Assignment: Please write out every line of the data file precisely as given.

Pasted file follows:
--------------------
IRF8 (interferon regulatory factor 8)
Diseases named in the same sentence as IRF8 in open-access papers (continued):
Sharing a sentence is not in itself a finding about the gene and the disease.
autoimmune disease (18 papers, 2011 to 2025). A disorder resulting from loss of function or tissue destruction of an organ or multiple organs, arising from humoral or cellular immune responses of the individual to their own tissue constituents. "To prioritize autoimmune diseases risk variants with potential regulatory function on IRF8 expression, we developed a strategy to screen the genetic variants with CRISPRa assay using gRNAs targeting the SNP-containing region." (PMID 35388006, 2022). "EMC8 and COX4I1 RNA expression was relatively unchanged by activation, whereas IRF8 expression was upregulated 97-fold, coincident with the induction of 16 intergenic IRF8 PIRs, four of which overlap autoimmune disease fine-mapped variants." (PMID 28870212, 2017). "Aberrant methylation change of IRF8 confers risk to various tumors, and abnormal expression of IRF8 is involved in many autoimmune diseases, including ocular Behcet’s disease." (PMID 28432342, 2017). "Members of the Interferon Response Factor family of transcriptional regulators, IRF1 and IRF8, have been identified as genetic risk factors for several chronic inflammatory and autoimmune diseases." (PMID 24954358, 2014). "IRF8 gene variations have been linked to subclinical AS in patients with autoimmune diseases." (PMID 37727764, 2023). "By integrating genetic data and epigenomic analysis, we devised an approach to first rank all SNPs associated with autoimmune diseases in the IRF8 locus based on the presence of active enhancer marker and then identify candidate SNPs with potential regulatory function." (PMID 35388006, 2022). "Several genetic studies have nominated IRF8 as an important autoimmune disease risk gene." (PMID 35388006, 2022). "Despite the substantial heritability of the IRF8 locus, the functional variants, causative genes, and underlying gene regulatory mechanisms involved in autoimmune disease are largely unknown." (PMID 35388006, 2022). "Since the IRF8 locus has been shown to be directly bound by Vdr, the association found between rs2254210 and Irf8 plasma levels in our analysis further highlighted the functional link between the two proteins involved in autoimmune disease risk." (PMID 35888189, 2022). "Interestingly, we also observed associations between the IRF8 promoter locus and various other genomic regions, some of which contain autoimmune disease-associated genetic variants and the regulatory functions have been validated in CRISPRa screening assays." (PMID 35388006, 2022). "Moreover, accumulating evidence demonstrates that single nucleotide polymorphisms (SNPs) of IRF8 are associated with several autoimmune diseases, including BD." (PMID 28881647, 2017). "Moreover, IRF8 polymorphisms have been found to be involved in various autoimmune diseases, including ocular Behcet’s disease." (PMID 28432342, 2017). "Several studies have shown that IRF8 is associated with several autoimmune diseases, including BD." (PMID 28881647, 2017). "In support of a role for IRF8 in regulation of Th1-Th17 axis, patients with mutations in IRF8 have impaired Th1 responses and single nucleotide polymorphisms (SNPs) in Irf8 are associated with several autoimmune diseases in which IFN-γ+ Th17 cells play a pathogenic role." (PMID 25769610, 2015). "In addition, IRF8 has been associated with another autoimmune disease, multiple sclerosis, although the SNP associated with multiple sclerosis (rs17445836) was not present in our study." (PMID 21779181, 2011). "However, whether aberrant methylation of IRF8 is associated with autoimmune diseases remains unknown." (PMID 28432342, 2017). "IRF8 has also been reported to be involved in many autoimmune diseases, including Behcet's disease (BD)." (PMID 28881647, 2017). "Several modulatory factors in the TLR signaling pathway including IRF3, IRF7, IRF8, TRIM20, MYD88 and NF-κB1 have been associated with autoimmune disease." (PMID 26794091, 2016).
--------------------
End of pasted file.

IRF8 (interferon regulatory factor 8)
Diseases named in the same sentence as IRF8 in open-access papers (continued):
Sharing a sentence is not in itself a finding about the gene and the disease.
autoimmune disease (18 papers, 2011 to 2025). A disorder resulting from loss of function or tissue destruction of an organ or multiple organs, arising from humoral or cellular immune responses of the individual to their own tissue constituents. "To prioritize autoimmune diseases risk variants with potential regulatory function on IRF8 expression, we developed a strategy to screen the genetic variants with CRISPRa assay using gRNAs targeting the SNP-containing region." (PMID 35388006, 2022). "EMC8 and COX4I1 RNA expression was relatively unchanged by activation, whereas IRF8 expression was upregulated 97-fold, coincident with the induction of 16 intergenic IRF8 PIRs, four of which overlap autoimmune disease fine-mapped variants." (PMID 28870212, 2017). "Aberrant methylation change of IRF8 confers risk to various tumors, and abnormal expression of IRF8 is involved in many autoimmune diseases, including ocular Behcet’s disease." (PMID 28432342, 2017). "Members of the Interferon Response Factor family of transcriptional regulators, IRF1 and IRF8, have been identified as genetic risk factors for several chronic inflammatory and autoimmune diseases." (PMID 24954358, 2014). "IRF8 gene variations have been linked to subclinical AS in patients with autoimmune diseases." (PMID 37727764, 2023). "By integrating genetic data and epigenomic analysis, we devised an approach to first rank all SNPs associated with autoimmune diseases in the IRF8 locus based on the presence of active enhancer marker and then identify candidate SNPs with potential regulatory function." (PMID 35388006, 2022). "Several genetic studies have nominated IRF8 as an important autoimmune disease risk gene." (PMID 35388006, 2022). "Despite the substantial heritability of the IRF8 locus, the functional variants, causative genes, and underlying gene regulatory mechanisms involved in autoimmune disease are largely unknown." (PMID 35388006, 2022). "Since the IRF8 locus has been shown to be directly bound by Vdr, the association found between rs2254210 and Irf8 plasma levels in our analysis further highlighted the functional link between the two proteins involved in autoimmune disease risk." (PMID 35888189, 2022). "Interestingly, we also observed associations between the IRF8 promoter locus and various other genomic regions, some of which contain autoimmune disease-associated genetic variants and the regulatory functions have been validated in CRISPRa screening assays." (PMID 35388006, 2022). "Moreover, accumulating evidence demonstrates that single nucleotide polymorphisms (SNPs) of IRF8 are associated with several autoimmune diseases, including BD." (PMID 28881647, 2017). "Moreover, IRF8 polymorphisms have been found to be involved in various autoimmune diseases, including ocular Behcet’s disease." (PMID 28432342, 2017). "Several studies have shown that IRF8 is associated with several autoimmune diseases, including BD." (PMID 28881647, 2017). "In support of a role for IRF8 in regulation of Th1-Th17 axis, patients with mutations in IRF8 have impaired Th1 responses and single nucleotide polymorphisms (SNPs) in Irf8 are associated with several autoimmune diseases in which IFN-γ+ Th17 cells play a pathogenic role." (PMID 25769610, 2015). "In addition, IRF8 has been associated with another autoimmune disease, multiple sclerosis, although the SNP associated with multiple sclerosis (rs17445836) was not present in our study." (PMID 21779181, 2011). "However, whether aberrant methylation of IRF8 is associated with autoimmune diseases remains unknown." (PMID 28432342, 2017). "IRF8 has also been reported to be involved in many autoimmune diseases, including Behcet's disease (BD)." (PMID 28881647, 2017). "Several modulatory factors in the TLR signaling pathway including IRF3, IRF7, IRF8, TRIM20, MYD88 and NF-κB1 have been associated with autoimmune disease." (PMID 26794091, 2016).